Treetop playground a winning idea to foster bonding

Treetop playground a winning idea to foster bonding
Curriculum designer Abu Jalal Sarimon (second from left) and his teammates (from left) Ms Hung Yu Shan, Ms Hon Kai Wei and Ms Goh Jia Li. They came up with a treetop playground concept for Sembawang.

SINGAPORE - Residents of Sembawang will be reminded of the kampung days when a new treetop playground is built in the district in a couple of years.

Drawing inspiration from the area's history of seaside villages and kelong fishing jetties, the playground was one of three winning ideas to emerge from the Housing Board's inaugural Build-a-thon.

The three-day brainstorming workshop this week saw 65 participants from government agencies and educational institutions devise innovative ways of fostering bonding in two neighbourhoods - Siglap East in Bedok and Canberra in Sembawang.

"We believe it will connect people of all ages and give them a sense of pride and belonging to their estate," said Mr Abu Jalal Sarimon, one of the masterminds behind the playground.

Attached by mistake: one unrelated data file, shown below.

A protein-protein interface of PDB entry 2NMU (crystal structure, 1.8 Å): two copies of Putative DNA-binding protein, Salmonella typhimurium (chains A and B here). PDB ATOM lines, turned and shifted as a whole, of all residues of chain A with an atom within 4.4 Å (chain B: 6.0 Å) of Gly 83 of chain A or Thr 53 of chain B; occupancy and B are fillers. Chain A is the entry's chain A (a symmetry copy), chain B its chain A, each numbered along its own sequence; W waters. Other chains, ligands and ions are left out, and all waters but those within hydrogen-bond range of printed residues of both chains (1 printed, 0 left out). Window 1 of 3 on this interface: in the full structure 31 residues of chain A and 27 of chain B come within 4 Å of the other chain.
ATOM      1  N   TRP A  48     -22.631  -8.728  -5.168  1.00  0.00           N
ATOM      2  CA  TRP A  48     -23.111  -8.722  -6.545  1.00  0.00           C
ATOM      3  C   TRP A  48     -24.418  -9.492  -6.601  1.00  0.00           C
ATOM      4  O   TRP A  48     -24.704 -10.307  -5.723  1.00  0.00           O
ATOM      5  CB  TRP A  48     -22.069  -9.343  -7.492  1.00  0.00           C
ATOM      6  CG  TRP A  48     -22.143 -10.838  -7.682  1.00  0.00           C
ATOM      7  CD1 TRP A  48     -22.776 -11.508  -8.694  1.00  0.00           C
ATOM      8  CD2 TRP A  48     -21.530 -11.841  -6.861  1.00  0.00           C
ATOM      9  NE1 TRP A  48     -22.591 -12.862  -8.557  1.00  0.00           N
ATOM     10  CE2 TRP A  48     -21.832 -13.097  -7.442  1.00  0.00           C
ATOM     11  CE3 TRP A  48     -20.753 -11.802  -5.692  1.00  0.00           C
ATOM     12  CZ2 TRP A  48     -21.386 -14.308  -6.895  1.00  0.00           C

It will also feature treehouses, kelong platforms, artificial blue carpet grass to look like seawater and a "bonding bench" lined with tiles designed by local residents.

Mr Abu Jalal, 50, who is a training curriculum designer with the Singapore Police Force, remembers living in a Telok Blangah kampung as a boy and building treehouses with his friends and two brothers. "This is definitely nostalgic for me and hopefully, it will be for others too,"said Mr Abu Jalal.

He and his team will receive $15,000 from HDB and the Public Service Division to realise the project.

Two other teams will share another $15,000 prize for their Siglap East projects: a pavilion built around fruit-bearing mango trees in the neighbourhood and themed walls for the different blocks.

Senior Minister of State for National Development Lee Yi Shyan presented the awards at the HDB Hub Mall in Toa Payoh yesterday. "It is important to realise that our actions impact others," he said. "This includes simple, everyday things like making sure the volume of our television set or hi-fi set is not too loud at night, or keeping the common corridors clean."

Also announced yesterday were the winners of the Good Neighbours Project. Organised by the HDB and Singapore Kindness Movement, it called for ideas from students and residents to promote neighbourliness.

Twelve teams received plaques and cash prizes of up to $2,000 for coming up with the best ideas, which included a baking workshop, a fishing trivia game and sessions for residents to design and exchange postcards.


This article was first published on May 31, 2014.
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